Oh Well, Whatever, Nevermind: Kurt Cobain's Childhood Home Is Up for Sale

Included with your investment: the Nirvana frontman's old mattress.
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The Cobain family home in Aberdeen (AP)

If you happen to be a prospective home buyer in Aberdeen, Washington, you might not, at first glance, find yourself terribly excited about the 1.5-story bungalow for sale on East 1st Street. The home was built in 1923. Its brick-red carpets are dingy. The wooden shingles that line its interior walls are water-stained. Save for a recent coat of yellow exterior paint, there's very little about the home that has been updated since its owners moved out of it several years ago. Its last appraisal set its value at $67,000.

The home, however, is listed for $500,000. Not because of what it is now so much as for what it once was: The little house in Aberdeen was once the home of Kurt Cobain. Before he became ... Kurt Cobain. The Nirvana frontman lived there between the ages of 2 and 9, from 1969 to until his parents divorced. He lived there again, with his mother, as a teenager -- until 1984.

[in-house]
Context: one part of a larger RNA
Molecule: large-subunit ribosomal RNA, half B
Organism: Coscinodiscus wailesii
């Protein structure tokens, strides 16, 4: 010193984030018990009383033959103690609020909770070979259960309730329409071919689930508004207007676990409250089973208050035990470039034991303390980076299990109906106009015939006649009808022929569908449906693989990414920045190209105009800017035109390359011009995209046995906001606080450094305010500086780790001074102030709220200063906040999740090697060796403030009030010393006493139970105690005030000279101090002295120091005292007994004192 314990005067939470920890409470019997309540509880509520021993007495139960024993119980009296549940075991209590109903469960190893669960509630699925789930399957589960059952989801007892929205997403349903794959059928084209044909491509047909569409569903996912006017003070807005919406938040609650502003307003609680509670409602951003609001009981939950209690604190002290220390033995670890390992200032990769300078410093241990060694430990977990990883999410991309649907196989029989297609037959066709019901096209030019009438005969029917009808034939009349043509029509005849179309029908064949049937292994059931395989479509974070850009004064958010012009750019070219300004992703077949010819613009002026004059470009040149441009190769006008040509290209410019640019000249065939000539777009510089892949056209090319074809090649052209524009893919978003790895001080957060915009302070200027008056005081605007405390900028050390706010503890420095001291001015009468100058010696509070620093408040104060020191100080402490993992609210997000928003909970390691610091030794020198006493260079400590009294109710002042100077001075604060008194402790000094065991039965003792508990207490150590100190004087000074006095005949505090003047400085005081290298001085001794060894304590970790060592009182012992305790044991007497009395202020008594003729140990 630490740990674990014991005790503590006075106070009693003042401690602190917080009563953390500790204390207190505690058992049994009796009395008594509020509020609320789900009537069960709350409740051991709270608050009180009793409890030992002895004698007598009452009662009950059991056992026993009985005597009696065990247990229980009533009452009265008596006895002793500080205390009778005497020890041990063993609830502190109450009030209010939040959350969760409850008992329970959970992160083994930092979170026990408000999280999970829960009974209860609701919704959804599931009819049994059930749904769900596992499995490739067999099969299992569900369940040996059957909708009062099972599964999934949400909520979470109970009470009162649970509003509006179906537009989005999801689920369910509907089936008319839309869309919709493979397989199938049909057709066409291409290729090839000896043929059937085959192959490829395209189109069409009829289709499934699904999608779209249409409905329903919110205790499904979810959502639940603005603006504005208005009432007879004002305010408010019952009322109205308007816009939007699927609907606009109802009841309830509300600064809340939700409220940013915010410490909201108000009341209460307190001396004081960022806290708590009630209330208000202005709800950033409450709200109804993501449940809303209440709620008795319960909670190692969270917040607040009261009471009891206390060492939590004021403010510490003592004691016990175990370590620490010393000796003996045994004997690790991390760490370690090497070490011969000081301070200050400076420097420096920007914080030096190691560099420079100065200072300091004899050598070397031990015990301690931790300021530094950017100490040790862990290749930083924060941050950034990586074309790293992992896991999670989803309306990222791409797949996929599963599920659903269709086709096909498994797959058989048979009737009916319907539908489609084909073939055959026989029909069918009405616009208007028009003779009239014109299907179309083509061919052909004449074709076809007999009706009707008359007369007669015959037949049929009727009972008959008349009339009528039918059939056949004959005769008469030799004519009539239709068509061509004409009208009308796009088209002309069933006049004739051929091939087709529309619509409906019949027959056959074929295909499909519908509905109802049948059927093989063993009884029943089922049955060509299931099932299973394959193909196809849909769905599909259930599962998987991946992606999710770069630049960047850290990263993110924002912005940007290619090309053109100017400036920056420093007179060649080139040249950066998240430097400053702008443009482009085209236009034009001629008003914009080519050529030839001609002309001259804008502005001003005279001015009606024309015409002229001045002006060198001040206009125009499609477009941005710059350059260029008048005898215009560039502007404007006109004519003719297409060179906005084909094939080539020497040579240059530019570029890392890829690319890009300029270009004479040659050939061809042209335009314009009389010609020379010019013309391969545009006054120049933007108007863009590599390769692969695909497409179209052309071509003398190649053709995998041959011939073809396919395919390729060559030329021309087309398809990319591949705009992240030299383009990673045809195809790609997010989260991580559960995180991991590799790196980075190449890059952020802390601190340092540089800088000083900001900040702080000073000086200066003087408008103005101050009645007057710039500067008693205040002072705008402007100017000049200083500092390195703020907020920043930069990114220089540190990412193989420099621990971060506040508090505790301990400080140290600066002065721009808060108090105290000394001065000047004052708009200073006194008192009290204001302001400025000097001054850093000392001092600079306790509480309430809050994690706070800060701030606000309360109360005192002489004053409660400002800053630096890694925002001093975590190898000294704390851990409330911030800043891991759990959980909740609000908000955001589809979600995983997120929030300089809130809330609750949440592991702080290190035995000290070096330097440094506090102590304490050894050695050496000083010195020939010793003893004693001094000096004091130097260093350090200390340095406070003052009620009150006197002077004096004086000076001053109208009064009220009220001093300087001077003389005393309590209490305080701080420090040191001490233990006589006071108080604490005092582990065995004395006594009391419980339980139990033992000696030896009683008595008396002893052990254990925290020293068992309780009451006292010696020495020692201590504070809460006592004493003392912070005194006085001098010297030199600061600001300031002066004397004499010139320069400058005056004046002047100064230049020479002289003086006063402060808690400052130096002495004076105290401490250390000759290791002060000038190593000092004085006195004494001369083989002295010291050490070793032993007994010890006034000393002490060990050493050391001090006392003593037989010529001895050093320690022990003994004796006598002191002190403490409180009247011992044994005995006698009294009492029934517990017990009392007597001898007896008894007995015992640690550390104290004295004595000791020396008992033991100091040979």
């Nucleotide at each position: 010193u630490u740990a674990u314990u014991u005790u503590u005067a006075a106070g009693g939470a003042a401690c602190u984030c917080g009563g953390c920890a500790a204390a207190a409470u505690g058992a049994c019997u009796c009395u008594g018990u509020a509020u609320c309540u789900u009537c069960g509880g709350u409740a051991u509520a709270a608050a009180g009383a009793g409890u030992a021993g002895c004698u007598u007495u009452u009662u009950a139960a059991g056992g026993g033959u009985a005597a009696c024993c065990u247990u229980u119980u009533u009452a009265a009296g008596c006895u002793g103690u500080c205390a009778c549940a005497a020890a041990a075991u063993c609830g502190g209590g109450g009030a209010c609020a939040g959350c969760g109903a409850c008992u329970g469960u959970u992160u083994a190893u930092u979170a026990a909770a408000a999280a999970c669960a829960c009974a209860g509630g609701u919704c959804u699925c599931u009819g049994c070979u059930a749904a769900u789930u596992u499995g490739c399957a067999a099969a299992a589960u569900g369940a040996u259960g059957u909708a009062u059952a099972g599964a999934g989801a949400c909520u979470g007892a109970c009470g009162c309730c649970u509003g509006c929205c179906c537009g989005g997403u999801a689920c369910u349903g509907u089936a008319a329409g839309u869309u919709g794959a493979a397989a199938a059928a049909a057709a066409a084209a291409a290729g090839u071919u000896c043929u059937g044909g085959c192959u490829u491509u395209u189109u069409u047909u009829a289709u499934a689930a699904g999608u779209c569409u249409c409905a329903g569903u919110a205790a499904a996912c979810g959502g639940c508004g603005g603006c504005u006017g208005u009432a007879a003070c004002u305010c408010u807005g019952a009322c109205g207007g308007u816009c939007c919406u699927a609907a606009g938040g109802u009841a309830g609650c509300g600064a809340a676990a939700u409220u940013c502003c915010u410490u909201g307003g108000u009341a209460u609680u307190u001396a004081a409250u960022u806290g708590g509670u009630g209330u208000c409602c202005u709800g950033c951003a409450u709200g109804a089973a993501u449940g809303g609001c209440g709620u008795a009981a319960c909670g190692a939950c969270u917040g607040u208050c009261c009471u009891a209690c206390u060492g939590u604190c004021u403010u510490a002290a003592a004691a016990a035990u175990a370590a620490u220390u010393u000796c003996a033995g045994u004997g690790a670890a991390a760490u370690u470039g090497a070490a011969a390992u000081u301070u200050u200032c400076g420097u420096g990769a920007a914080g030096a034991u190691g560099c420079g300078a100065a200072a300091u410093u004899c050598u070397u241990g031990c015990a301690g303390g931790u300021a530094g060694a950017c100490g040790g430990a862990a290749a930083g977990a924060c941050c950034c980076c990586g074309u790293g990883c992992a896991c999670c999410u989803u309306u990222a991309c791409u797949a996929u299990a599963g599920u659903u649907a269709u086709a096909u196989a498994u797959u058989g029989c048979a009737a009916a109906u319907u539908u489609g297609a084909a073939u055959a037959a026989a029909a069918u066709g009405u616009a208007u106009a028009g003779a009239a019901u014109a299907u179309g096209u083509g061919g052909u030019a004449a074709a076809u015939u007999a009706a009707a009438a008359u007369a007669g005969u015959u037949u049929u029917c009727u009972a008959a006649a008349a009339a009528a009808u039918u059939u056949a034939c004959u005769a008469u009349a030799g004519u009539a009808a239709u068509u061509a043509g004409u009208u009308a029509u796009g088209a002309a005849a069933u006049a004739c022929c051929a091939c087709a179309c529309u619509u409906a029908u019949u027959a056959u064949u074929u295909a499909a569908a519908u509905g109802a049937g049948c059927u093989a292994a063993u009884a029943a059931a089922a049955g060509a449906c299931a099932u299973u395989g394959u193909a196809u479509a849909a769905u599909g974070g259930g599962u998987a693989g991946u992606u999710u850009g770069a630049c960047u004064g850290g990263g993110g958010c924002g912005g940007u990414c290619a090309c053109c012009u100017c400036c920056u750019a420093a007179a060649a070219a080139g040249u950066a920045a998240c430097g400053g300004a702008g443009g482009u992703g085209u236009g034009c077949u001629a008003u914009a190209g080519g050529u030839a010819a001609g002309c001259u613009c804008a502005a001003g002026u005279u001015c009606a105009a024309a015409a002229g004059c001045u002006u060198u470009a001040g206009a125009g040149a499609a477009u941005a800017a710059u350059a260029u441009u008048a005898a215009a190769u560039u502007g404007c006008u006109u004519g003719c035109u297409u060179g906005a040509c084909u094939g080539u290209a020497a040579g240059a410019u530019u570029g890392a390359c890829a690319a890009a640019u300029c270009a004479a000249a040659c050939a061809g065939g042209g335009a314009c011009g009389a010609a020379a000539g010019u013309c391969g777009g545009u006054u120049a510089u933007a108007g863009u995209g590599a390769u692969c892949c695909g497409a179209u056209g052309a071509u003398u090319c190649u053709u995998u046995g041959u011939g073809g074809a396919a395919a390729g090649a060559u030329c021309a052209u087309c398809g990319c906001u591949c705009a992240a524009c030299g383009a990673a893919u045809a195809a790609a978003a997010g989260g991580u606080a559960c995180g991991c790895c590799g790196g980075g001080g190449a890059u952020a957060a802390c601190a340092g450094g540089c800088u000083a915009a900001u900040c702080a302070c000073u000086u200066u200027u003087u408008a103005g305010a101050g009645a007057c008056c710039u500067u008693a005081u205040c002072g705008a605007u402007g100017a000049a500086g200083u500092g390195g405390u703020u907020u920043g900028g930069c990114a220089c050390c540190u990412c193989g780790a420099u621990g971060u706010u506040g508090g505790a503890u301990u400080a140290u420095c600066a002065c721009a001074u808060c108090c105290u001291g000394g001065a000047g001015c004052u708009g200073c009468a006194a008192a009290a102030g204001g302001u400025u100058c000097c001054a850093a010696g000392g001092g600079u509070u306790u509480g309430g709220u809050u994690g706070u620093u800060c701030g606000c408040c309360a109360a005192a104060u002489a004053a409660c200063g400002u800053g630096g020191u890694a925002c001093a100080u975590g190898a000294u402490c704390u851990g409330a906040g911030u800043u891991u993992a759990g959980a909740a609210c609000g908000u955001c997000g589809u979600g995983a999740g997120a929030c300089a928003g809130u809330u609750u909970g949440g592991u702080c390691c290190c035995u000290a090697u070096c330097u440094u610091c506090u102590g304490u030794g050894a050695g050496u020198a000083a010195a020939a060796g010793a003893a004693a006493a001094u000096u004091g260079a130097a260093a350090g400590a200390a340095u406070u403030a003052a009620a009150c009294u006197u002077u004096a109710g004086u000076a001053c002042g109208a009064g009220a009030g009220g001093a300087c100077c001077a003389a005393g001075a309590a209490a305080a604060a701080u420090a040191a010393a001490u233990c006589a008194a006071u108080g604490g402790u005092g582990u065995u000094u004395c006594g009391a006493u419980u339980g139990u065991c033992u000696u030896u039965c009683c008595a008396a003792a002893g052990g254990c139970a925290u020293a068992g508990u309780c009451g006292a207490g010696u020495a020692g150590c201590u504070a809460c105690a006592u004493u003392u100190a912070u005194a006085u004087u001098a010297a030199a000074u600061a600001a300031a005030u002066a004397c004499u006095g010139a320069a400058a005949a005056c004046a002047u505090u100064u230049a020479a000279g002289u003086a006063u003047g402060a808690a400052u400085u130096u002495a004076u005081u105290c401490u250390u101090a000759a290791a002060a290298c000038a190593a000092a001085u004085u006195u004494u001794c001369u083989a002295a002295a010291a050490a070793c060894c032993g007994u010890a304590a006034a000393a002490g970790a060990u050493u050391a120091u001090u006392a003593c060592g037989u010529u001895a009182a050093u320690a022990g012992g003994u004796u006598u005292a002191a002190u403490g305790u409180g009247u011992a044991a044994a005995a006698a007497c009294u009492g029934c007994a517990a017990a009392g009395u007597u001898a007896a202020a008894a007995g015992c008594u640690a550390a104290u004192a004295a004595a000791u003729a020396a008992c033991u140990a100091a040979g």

Cobain's family has since left the house. And, though it was briefly lived in by a friend of the family four years ago, the place has been kept pretty much as it was when the Cobain-the-kid called it home. His room still has the stencil-like names of bands (Led Zeppelin, Iron Maiden) that he etched on its walls. Those walls still bear the nail-holes Cobain put in them. The house also features, apparently, both the dining room table and the hutch that decorated the home when Cobain lived there.

A teenage Cobain in his messy room in the Aberdeen home (AP)

 

The same room, minus the mess and minus Cobain (AP)

 

The living room of the Aberdeen house (AP)

The biggest thing? The house comes with Cobain's mattress -- stored, now, in an upstairs crawl space.

The house, in other words, is basically a frozen-in-time shrine to Cobain. It's located, the AP reports, "a short walk from a riverfront park dedicated to Cobain’s memory." (That would be the area around the Young Street Bridge, famous in Nirvana lore.) And now that the family has decided to sell the house -- they left Washington a while ago, and "feel it’s time to let go of the home" -- they're doing so with full knowledge that what they've just put on the market is not so much a house as a piece of music history.

And they're hoping, it seems, that the person or people who buy it will appreciate that. It's not a coincidence that the house is going up for sale at the time that marks the 2oth anniversary of Nirvana's final studio album. "The family," the AP notes, "said it would welcome a partnership to make the home into a museum." 

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Megan Garber is a staff writer at The Atlantic. She was formerly an assistant editor at the Nieman Journalism Lab, where she wrote about innovations in the media.

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